The real entertainment comes from greeting the people that live here. We live in a “retirement” community in Maryland. Most, rather all but perhaps three, of the people that live in our community either don’t or can’t run. I can and do run. That causes suspicion among the people that live here.
Rarely do the neighborhood folk venture too far out and their travel is almost exclusive to where they can go while sitting – in their cars to someplace else where they can sit. Runners, those that live outside of our community, occasionally pass through the subdivision. The entrances are marked with “Private Property”, “No Trespassing”, “No Soliciting”, “You aren’t wanted here”, and other non-welcoming signs.
When I run, I wave, smile, greet people and often run with my dog, River. This infuriates other residents. They are certain; I don’t belong anywhere within their boundaries.
I’ve been approached, as I near lawns of others here with questions like:
“Did you see the signs? Can you read?” a-hole neighbor.
“Yes, I did see them. I can read. Do you need me to help you read them?” me.
“Hey! Are you lost!” a grumpy old man yelled and hacked in my direction.
I couldn’t think of anything catchy to rebuke and only said, “Nope” and kept running. Looking as I turned the corner, “Nope” was perfect. The old man was clearly outraged I had not stopped for further redress.
Once, someone sic’d the community manager on me. She chased my down by golf cart to warn me off the property. As a resident, I assure you, I was no way pleasant or polite to her false claim against me. If she had asked whether I was a resident my attitude and manner would have been calm and polite. However, she accused and threatened – that has never worked against me.
Running with River pisses off the neighborhood. Especially when she poops. I clean it up, of course, I always carry poop bags. Poop happens, just pick it up and keep on going, is a dog owner’s mantra.
Once, River pooped on a strip of public land between the community and a road. A neighbor, unfamiliar with clandestine techniques, pulled her car over to observe whether or not I’d clean up the mess. Of course, I could see her.
I walked over to the pile of poop. Took the empty poop bag, bent over the poop, reached down next to the poop, and grabbed nothing into the bag. The old woman in her car was too far away to confirm or deny my retrieval of the feces.
As see watched, I straighten, reached my free hand into the empty poop bag, pulled my hand free of the bag, and acted as if I was consuming what might have been in the bag. Even from 40 yards, I could see her mouth fall into her lap and her eyes bug out. It was a performance I have laughed over many times.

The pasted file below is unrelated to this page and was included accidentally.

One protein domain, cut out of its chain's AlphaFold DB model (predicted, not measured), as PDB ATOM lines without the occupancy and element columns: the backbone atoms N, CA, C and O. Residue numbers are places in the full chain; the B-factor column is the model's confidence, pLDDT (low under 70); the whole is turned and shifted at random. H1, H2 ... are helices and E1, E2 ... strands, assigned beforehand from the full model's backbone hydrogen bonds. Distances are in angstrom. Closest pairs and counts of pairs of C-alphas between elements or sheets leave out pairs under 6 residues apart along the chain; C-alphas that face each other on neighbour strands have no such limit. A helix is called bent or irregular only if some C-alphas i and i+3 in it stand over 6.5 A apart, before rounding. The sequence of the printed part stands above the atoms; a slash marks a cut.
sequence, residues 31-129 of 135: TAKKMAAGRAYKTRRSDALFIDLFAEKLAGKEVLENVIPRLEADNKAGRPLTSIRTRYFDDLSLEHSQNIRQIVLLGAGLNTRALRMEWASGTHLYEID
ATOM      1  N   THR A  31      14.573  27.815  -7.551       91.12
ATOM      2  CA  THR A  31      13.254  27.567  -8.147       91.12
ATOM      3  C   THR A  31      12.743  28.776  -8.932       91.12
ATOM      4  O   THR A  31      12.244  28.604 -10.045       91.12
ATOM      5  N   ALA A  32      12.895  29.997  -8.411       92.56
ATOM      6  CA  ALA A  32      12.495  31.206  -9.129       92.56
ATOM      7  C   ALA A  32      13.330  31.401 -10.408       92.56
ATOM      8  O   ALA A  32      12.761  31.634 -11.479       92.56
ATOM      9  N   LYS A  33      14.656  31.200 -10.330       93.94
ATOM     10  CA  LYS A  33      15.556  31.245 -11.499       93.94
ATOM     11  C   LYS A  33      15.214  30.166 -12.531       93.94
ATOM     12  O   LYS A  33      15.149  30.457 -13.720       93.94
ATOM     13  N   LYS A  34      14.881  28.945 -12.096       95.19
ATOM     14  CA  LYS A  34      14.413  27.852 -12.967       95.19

Not everyone living in our Maryland subdivision is a jerk or acts self-entitled, but too many fit that bill. In NC, where it is extremely rural, on those rare times when I pass someone while running they always smile and wave.
Running through the Easton neighborhood is always a treat one way or another. Shooting at Cypress Creek and Shore Sportsmen will forever be enjoyable and leave me with great memories if not some improvement in my shooting.
Most of my days begin with a run. There is one loyal companion that joins me each morning to traverse trails and roads, River, my dog. Running is not her only form of exercise; she is an avid swimmer and is devoted to archery.
Today, we headed out from our home in North Carolina to run trails, cut down a quiet road, then circle back to the trails before returning home. The woods behind my house have a number of paths or trails, which are clear enough to run uninhibited. These eventually open onto a road that experiences extremely limited traffic.
Corn, cotton and soybean fields bank either side of the road. Ditches parallel the road. After a rain these ditches are great fun for River to splash through at her fastest pace. They are also her source of hydration.
On long runs I carry water or Tri-Fuel. For River ditch water serves her need. Gels and sports bars are my source of calories while running. For extra calories River relies on hope and a carcass.